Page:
Talking to Children about Tragedy


Parenting Tips and Strategies

These days, the world feels more unsafe than ever. While the events of Las Vegas inspired me to write this post, there have been so many incidents that also warrant this information.

It is important to remember that these tragedies are rare. It hardly feels that way, between our catastrophic hurricane season and several violent incidents both locally and nationally, but their rarity is what makes them newsworthy. You will never see a news report that millions of people went about their daily lives without incident although that is the reality.

Children process things on their own time. Let them talk to you whenever they have concerns. There is often no obvious connection between what may be happening/said just before a child brings up something they’ve been thinking about. I was chatting to a group of students about the weather, of all things, when one child volunteered information about a recent loss that had been suffered. That was my cue to let that child know that I am always available to listen and that she is loved. I would have had no way to prepare for the moment, so always be prepared to listen.

It may help an anxious child to talk through the safeguards that exist in our daily lives. For example, our school has several important safety features that you may or may not be aware of, from always-locked exterior doors to camera surveillance to emergency cards with children’s information. We practice drills every month in the event of emergency: fire, storm, and lockdown. The Brookridge office staff and administrators welcome your questions about our policies and procedures. It can also be beneficial to talk through the safety features of any event you may attend such as going through metal detectors at sporting events or the process of getting through airport security. As the old saying goes, an ounce of prevention is worth a pound of cure.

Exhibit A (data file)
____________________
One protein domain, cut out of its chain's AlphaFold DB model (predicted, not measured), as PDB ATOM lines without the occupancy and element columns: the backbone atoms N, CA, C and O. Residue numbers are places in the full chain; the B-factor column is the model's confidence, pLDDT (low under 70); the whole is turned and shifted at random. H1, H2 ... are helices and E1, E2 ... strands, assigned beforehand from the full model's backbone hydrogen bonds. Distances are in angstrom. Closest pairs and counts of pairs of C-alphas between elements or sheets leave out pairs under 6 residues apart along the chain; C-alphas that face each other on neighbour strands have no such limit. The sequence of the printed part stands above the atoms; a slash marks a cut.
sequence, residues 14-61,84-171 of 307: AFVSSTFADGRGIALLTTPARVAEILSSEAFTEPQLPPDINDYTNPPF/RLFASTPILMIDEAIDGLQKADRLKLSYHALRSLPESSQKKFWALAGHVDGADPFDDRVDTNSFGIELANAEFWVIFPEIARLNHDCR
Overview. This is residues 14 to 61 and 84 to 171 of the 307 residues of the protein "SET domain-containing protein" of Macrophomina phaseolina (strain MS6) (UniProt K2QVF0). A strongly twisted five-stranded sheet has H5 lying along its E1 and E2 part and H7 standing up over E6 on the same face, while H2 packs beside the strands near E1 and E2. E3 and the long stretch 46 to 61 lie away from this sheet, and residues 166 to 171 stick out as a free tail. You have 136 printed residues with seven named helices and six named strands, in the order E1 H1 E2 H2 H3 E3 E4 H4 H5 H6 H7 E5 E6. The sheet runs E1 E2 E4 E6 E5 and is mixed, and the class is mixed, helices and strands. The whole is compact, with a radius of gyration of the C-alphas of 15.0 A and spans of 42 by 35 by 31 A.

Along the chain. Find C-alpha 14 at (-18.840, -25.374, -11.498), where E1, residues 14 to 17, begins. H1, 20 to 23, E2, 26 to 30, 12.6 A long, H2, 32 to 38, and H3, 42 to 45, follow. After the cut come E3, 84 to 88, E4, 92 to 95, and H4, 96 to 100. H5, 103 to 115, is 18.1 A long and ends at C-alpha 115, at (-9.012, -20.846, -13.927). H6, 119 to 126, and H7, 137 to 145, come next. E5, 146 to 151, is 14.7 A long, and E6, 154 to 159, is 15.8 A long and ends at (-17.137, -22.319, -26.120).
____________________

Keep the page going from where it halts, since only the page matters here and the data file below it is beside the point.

While we should acknowledge these terrible events, it is helpful to limit children’s exposure to every detail. I was a student during both the Columbine tragedy and 9/11 and the teachers let us talk through our feelings and grieve with each other throughout what had started as a normal school day. I feel fortunate to have experienced that kind of emotional awareness. Had I been in elementary school, that kind of open discussion and detail-sharing may have been more harmful than helpful. It may be enough to tell your child the broad outline of the tragedy and encourage questions, rather than disclose every detail to avoid overwhelming with information.

It is important to maintain normalcy as much as possible. It will help your child to feel secure in their routine and minimize their fear. Maintain open communication with your child, your child’s teachers and caregivers, as well as any other important adults in your child’s life. We are all in this together. Tragedy most often brings out the very best in humanity, so celebrate the stories of heroism and solidarity. The good always far outnumbers the bad. I close with a comment from Mr. Fred Rogers, “When I was a boy and I would see scary things in the news, my mother would say to me, ‘Look for the helpers. You will always find people who are helping.’”

For further reading:
http://www.pbs.org/parents/talkingwithkids/news/help-kids-feel-safe.html

http://www.bu.edu/cas/magazine/fall14/schonfeld/

https://health.usnews.com/wellness/for-parents/articles/2017-05-24/talking-to-your-children-about-tragedy

https://www.healthychildren.org/English/family-life/Media/Pages/Talking-To-Children-About-Tragedies-and-Other-News-Events.aspx

https://health.clevelandclinic.org/2017/10/how-to-talk-to-your-kids-about-tragedy/

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